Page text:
USU students compete at Microsoft’s Imagine Cup
By Sterling Morris
When last spring semester began, I never expected that within a matter of weeks I would find myself in the ballroom of a beautiful museum in Washington, D.C., with filmmaker James Cameron and a host of other powerful executives.
I didn’t know at the time that I would join a Utah State University team that would enter the Microsoft Imagine Cup and become a finalist in the competition that drew 22,000 applicants. It was Microsoft Executive Anthony Salcito who eventually stood to say: “Second place goes to: AidVenture.”
The team poses for a picture in Washington, D.C. They are, from left to right, Susanna Beck, Yiding Han, Cal Coopmans, Josh Light, John Johnson and Sterling Morris.
Our creation, AidVenture, placed second at the event that Bill Gates has called “the Olympics of great ideas.” The Imagine Cup is an annual software design and game development competition that attracts students from around the globe. More than 300,000 high school and college students entered this year’s contest, making it the largest competition of its kind in the world.
Each year, Microsoft challenges its Imagine Cup competitors with a new and unique theme. This year’s theme was, “Imagine a world where technology helps solve the toughest problems.” Teams were to focus their software design or game development around one of the United Nations’ Millennium Development Goals and solve some of the world’s toughest problems, such as achieving universal primary education, reducing child mortality and eradicating extreme hunger and poverty.
My team began preparing a Facebook application targeted at the United Nations’ goal of eliminating poverty. The application could potentially allow 500 million Facebook users to connect to a large, unfunded population of entrepreneurs in developing nations who are seeking microloans to advance their businesses. Through the application, Facebook users can look at various entrepreneurs throughout the world and individually select and invest in those they would like to help.
Cal Coopmans greets Microsoft executive Craig Mundie. - Photo by Sterling Morris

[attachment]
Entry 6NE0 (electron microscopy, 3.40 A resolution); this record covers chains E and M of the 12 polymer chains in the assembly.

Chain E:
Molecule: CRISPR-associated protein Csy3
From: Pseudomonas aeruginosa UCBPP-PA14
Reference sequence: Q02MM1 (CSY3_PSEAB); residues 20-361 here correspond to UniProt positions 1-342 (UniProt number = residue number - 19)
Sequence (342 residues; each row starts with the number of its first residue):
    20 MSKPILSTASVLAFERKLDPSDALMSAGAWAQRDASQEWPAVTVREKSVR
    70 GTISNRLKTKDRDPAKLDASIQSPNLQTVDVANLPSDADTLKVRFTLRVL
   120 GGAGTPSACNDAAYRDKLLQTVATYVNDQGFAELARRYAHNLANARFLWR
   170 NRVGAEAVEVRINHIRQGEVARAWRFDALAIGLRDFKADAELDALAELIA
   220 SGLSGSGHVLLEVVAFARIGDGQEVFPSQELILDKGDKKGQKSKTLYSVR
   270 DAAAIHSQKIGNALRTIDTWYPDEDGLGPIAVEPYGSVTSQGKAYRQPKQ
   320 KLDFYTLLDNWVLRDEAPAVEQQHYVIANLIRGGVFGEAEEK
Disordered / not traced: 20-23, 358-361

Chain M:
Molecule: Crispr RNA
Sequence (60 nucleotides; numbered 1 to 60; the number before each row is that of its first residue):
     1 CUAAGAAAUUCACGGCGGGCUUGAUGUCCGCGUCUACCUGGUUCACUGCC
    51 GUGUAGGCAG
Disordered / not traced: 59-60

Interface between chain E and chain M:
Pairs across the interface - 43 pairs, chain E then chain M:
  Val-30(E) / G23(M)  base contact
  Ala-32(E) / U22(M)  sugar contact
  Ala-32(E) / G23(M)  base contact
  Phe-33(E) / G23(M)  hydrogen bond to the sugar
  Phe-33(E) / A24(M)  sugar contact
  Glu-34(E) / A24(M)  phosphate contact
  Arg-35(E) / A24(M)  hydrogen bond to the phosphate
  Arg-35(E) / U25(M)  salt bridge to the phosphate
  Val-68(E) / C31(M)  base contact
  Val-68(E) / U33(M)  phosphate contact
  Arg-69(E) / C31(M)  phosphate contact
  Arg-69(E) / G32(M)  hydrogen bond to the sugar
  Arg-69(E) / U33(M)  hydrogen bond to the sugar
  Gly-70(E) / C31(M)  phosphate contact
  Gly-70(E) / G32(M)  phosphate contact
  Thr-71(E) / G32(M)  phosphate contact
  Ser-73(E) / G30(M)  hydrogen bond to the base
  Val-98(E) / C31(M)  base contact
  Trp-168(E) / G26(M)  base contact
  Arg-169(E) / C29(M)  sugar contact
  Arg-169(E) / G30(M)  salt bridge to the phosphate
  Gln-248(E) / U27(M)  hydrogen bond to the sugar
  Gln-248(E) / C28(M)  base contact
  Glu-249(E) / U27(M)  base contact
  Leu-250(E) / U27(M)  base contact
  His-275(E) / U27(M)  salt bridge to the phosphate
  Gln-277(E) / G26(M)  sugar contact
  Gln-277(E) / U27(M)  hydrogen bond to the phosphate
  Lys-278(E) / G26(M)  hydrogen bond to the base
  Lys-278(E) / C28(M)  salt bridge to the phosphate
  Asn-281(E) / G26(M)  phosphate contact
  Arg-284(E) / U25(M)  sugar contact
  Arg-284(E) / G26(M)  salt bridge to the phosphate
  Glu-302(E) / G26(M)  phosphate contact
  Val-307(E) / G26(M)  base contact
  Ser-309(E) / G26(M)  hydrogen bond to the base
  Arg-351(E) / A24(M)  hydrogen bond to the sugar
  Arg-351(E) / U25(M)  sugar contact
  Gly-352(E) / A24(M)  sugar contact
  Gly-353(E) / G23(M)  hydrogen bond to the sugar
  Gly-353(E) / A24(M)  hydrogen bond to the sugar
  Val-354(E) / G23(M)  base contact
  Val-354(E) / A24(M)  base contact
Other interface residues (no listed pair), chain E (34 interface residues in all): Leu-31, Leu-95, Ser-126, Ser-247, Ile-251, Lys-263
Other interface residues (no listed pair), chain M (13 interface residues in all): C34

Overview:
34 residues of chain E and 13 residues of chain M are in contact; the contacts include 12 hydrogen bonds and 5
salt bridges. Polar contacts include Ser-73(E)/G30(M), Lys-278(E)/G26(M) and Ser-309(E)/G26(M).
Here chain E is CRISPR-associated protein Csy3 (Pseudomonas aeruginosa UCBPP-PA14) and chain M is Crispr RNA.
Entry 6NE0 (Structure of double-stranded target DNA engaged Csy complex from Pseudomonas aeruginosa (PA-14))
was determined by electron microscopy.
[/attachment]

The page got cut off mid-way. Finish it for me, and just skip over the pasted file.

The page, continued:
We tapped people from several disciplines to put together our proposal. Yiding Han and Cal Coopmans, doctoral students in electrical and computer engineering, played key roles. Huntsman School of Business senior Josh Light, who is majoring in entrepreneurship, economics and finance, served as a highly effective team spokesman during the event. Susanna Beck, a general education major, was also part of the team. We benefited from the advice of John Johnson, head of the Management Information Systems Department, who went with us to Washington, D.C.
All the competitors were required to produce short films introducing their technology. I headed this portion of the project and produced a short film which can be seen here.
I was especially passionate about the project our team selected because of the experience I had with micro-lending through the SEED program at the Jon M. Huntsman School of Business in the summer of 2009 in Trujillo, Peru. There, I talked with entrepreneurs. I walked through their communities. I saw first-hand the challenges they faced.
After sending our idea and business plan to Microsoft, we were selected as one of ten software-design finalists in the nation. Microsoft flew us to Washington, D.C., for a four-day retreat where we presented our software, toured the U.S. Capitol and met with industry leaders.
Film director James Cameron was one of the leaders invited to come to the competition. Mr. Cameron spoke during the final day of the event and encouraged students to continue their pursuit of technology education.
Josh Light talks about his group’s Facebook application at the Microsoft Imagine Cup. - Photo by Sterling Morris
A highlight for me was the opportunity we had to meet with Microsoft Chief Research and Strategy Officer Craig Mundie. We told him about our project and how we believe it will have a positive impact on world poverty. Mr. Mundie seemed very knowledgeable about micro-lending and was impressed with the concept we developed.
We are now seeking approval from the U.S. Securities and Exchange Commission (SEC). Once we obtain legal authorization, we can begin issuing micro-loans through Facebook. You can see our Facebook application here. It will be fully functional following SEC approval.
Most of us expect to discover challenging and rewarding opportunities for career growth when we graduate. However, we go to school in a building that has giant banners over the entrances challenging us to “Dare Mighty Things.” We decided to create an opportunity not only for ourselves but for entrepreneurs across the globe. I believe we’ve created a way for anyone to “Dare Mighty Things” by investing in ventures launched by hard-working people who want to make a difference.